COOKHAM WOOD Young Offenders Institution (YOI), holding 87 children aged from 15 to 18 years in Kent, was found by inspectors to have remained insufficiently good for safety, care and rehabilitation and release planning.
Its healthy prison assessment for purposeful activity, including training and education, had deteriorated to poor since HM Inspectorate of Prisons last visited in 2019. Children were locked up for much of day with little meaningful activity.
Charlie Taylor, HM Chief Inspector of Prisons, said the YOI held boys from across south and south-east England, ranging from those recently remanded to those serving indeterminate sentences for the most serious of offences.
“When we last fully inspected Cookham Wood in 2019, we were concerned to find that outcomes for children were not sufficiently good against any of our four tests of a healthy institution. At this inspection we found they had not improved and had in fact worsened in our purposeful activity test, where outcomes were now poor.
“For an institution providing services to children this inability to address failings was completely unacceptable. Admittedly the restrictions imposed by the pandemic had not helped, but it was hard to understand why the institution had not been more ambitious in, for example, providing a better (daily) regime, perhaps adopting an approach that mirrored more closely that adopted for children in the community or at other YOIs.”
Inspectors found parts of the prison where more than half of children were locked in cell during the school day and typically spent as little as four hours a day out of cell, and just two hours at weekends.
Mr Taylor added: “We found low morale among staff, low standards, low expectations and a lack of energy and creativity that could engage and motivate children to use their time at Cookham Wood usefully, despite holding only half the young people it was resourced to hold.” Its capacity is more than 190.
The rate of prisoner-on-prisoner violent assaults had increased by nearly 70 per cent since 2019 and was a serious concern. There were serious incidents and attacks by groups on individuals. Mr Taylor said: “The response to difficulties between children was invariably limited to keeping them apart, placing further restrictions on the regime. Leaders needed to find ways to move beyond this reactive and limiting approach, starting with energetic and motivational engagement with children, as well as the clear demarcation and enforcement of standards.”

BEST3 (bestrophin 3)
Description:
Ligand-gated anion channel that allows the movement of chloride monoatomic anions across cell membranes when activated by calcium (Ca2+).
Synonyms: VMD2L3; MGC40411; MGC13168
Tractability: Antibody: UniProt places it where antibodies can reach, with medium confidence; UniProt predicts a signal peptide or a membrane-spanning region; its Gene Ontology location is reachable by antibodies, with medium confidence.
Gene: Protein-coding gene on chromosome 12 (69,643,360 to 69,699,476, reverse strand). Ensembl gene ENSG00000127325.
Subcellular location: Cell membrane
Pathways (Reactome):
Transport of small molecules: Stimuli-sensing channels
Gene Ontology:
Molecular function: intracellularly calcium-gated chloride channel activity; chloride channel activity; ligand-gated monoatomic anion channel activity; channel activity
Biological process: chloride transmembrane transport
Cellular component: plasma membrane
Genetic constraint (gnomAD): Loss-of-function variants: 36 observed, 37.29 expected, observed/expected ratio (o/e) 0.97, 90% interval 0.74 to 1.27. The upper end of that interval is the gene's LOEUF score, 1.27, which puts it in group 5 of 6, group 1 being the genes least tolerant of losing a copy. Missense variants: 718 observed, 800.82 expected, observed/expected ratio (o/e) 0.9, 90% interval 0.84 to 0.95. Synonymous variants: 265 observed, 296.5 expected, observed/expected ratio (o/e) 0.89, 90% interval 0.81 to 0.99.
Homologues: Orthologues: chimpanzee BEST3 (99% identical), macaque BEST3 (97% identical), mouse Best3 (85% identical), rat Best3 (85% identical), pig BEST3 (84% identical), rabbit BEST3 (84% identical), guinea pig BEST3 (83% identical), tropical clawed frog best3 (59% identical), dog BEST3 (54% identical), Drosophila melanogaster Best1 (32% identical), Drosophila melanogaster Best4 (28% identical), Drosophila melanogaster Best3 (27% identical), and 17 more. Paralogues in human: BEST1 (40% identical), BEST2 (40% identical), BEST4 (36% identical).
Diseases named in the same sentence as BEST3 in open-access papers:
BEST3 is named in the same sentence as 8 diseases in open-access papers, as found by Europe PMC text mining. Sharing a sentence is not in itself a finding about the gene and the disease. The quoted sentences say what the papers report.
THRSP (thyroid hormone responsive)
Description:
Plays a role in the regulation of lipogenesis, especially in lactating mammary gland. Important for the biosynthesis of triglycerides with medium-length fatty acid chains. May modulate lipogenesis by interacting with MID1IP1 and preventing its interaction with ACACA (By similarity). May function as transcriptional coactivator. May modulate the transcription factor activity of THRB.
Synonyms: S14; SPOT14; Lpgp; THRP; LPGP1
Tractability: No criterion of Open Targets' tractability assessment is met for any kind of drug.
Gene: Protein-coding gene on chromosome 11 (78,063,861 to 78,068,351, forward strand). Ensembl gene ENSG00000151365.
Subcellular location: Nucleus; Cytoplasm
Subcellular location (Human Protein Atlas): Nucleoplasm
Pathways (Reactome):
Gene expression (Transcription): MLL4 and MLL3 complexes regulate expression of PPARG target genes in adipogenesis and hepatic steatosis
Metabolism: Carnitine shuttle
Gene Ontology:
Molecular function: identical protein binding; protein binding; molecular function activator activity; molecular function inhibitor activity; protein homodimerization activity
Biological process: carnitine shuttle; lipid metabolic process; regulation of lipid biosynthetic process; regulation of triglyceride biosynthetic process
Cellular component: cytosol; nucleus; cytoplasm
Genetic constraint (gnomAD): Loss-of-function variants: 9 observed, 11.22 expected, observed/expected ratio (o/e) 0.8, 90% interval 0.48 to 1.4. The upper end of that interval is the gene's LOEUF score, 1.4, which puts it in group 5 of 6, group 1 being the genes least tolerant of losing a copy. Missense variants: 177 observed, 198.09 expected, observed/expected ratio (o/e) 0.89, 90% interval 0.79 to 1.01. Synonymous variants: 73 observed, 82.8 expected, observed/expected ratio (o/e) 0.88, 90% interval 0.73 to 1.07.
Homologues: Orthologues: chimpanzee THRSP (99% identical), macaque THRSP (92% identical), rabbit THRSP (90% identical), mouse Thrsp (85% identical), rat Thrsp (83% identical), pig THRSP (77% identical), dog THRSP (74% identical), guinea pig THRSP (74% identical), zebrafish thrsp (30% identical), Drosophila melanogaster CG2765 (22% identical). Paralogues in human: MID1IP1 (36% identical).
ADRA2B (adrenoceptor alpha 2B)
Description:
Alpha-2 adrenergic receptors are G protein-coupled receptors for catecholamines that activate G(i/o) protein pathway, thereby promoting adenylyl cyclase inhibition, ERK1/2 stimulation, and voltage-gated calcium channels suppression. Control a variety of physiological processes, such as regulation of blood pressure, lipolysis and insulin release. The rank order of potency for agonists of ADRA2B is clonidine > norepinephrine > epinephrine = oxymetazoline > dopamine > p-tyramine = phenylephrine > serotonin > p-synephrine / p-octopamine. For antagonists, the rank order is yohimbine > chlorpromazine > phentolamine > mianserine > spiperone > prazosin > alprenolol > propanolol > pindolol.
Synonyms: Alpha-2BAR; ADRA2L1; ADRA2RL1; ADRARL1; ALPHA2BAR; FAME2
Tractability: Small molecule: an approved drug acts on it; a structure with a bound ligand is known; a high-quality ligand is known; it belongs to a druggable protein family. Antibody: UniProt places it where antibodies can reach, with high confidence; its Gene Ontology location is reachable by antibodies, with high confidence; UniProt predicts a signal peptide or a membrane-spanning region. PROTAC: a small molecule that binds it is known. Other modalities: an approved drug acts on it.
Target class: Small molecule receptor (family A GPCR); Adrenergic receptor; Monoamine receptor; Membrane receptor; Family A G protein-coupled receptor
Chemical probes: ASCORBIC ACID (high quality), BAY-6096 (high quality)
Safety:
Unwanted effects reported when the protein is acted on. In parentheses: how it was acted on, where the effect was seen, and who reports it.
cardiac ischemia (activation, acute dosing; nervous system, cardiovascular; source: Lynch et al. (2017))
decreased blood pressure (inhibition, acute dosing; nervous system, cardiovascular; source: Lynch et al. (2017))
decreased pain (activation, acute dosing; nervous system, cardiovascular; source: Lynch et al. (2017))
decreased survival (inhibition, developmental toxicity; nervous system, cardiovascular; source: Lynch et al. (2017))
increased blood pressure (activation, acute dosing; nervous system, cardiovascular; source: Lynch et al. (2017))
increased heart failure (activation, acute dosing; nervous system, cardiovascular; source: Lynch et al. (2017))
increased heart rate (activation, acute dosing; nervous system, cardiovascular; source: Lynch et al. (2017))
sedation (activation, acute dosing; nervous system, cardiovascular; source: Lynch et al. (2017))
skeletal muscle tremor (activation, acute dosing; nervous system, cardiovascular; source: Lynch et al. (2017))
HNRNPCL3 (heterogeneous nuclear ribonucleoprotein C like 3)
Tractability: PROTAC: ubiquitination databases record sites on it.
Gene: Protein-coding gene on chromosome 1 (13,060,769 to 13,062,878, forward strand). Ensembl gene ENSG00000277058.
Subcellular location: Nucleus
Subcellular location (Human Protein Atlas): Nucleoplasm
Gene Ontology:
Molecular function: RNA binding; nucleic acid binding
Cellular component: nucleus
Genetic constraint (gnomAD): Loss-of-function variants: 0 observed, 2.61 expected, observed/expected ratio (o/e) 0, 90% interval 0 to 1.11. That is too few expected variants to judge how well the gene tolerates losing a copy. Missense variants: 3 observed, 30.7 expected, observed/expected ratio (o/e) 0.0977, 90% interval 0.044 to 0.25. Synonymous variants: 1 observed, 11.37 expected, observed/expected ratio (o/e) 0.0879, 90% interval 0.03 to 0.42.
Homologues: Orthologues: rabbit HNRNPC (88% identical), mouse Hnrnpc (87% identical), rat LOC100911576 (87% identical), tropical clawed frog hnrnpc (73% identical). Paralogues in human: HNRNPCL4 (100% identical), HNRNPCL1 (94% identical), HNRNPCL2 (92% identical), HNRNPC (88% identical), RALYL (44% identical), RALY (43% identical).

A new governor and a further six senior managers had been appointed since 2019 and the governor was beginning to implement a business plan which prioritised reducing violence, the creation of communities of boys and investing in staff. These priorities seemed reasonable, Mr Taylor said, “although it was too early to discern progress and we were not convinced that staff were fully aware or engaged with this vision. Their engagement was not, however, optional. “Staff needed clarity about what was expected of them and leaders needed to show greater rigour in ensuring policies were understood and delivered. Poor practice and behaviour needed to be challenged consistently, and staff needed to make sure basic standards were maintained.”
In conclusion, Mr Taylor said: “We encourage close scrutiny by HM Prison and Probation Service (HMPPS), and the provision of support to assist the new governor of Cookham Wood. There needs to be a shared and collective determination that establishes how and when improvements will be made.”
Responding to the report, Andrew Neilson, Director of Campaigns at the Howard League for Penal Reform, said: “When a child is in trouble, we should do all we can to keep them safe, guide them away from crime and give them a brighter future.
“This does not happen in Cookham Wood, where boys are held in their cells for hours on end and exposed to violence and abuse. Even when the prison is only half-full, the environment is so toxic as to create more crime and distress. It is no place for a child.
“It is time for a new approach that stops children being hurt and helps them to realise their potential. It starts with keeping them out of prison and giving them the care and support they need.”
* Read the full inspection report here.